and Colonial Revival
- Architect: Bereson & Moses
- Branch: Orthodox
- Background: Romanian and Polish
Ados Israel was organized in Hartford by Orthodox Eastern European Jews in 1884 as the “Association of Brothers, Children of Israel”. The first listing of Association Ados Israel appears in the 1885 City Directory and indicates that the congregation worshiped at 3 Pratt Street until 1898.
One of the congregation’s early rabbis, Rabbi Cemach Hoffenberg, whose family came to Hartford from Lithuania in 1900, was highly respected in the community. He served as rabbi of Ados Israel Synagogue for 39 years and was on the boards of many local institutions until his death in 1938. His son, Samuel Hoffenberg, was a prominent Zionist and Jewish community leader for seven decades.
The Market Street building (1898) was an architectural gem (left) and reflected the financial success of its founders. This building was demolished as part of an urban renewal project in 1963. The congregation then relocated to 215 Pearl Street (right) and remained there until 1986, when it closed. An endowment for Jewish education was then established with the synagogue assets. In 1970, while the congregation was in its Pearl Street location, it had a
membership of 75 families. At that time, Jacob Baron served as cantor, but the congregation did not have a permanent Rabbi.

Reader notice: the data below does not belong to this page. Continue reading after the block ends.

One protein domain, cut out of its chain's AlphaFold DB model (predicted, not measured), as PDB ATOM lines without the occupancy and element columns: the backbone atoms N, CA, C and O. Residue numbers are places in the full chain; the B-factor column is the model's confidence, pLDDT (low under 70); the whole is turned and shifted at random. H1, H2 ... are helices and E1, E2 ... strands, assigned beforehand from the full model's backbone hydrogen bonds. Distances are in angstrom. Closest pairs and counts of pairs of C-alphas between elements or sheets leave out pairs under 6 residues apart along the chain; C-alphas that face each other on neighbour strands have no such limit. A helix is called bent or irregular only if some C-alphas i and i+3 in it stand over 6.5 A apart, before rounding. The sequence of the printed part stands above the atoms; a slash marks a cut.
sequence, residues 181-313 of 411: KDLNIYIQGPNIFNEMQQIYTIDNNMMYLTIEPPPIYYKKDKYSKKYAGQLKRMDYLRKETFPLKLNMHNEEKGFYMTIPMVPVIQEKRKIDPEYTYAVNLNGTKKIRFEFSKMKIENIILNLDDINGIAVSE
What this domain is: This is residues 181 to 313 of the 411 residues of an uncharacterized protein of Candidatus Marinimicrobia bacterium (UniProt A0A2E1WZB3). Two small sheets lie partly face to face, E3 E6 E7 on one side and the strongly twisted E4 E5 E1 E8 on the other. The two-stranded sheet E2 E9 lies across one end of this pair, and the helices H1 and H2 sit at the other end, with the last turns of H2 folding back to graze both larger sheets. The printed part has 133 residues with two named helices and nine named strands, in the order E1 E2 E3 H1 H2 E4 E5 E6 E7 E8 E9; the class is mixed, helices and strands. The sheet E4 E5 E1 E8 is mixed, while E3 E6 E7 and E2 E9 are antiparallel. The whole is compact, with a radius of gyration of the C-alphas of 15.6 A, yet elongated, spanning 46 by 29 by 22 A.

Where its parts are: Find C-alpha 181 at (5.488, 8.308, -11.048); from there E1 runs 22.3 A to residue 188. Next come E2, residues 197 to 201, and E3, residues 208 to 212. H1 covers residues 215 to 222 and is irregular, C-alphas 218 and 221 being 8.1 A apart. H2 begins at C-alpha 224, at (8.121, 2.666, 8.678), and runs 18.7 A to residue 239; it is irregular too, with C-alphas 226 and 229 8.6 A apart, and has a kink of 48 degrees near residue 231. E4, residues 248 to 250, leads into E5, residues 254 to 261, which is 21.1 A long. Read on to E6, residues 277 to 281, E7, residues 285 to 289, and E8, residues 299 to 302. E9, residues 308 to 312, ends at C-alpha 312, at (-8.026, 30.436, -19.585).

- Date of Construction: 1884
- Address: 250 Market Street >> 215 Pearl Street
- Architectural Style: Georgian Revival
- Architect: Milton E. Hyman
- Branch: Orthodox
- Background: Eastern European
Kneset Israel, an Orthodox congregation was originally (1898) known as Congregation Israel of Koretz (or Anshe Koretz) because its members came from the city of Koretz in Russia. It became popularly known as the ‘Koretzer synagogue.’ Beginning in 1913, the congregation worshiped in a building on Suffield Street acquired from a Baptist church. A new synagogue, the last to be constructed in the North End of Hartford, was built in 1946.
In 1955 the congregation merged with Ateres Israel under the name Ateres Kneset Israel. A further merger, with Beth Hamedrash Hagadol, followed in 1962. The new synagogue adopted the name United Synagogues of Hartford and erected a new sanctuary and school on North Main Street in West Hartford in 1967.
Kneset Israel Synagogue is significant architecturally because it is an example of a vernacular building outside the tradition of Connecticut synagogue architecture. Kneset Israel is thus more like a contemporary “Yellow Brick” apartment design in materials and mass. However, decided effort was made to give the structure architectural features suitable for a house of worship, notably the tall arched windows of colored glass and the Judaic iconography.
- Date of Construction: 1946
- Address: 265 Enfield Street
- Architectural Style: Neo-Classical Revival
- Architect: H. Resnick
- Branch: Orthodox
- Background: Russian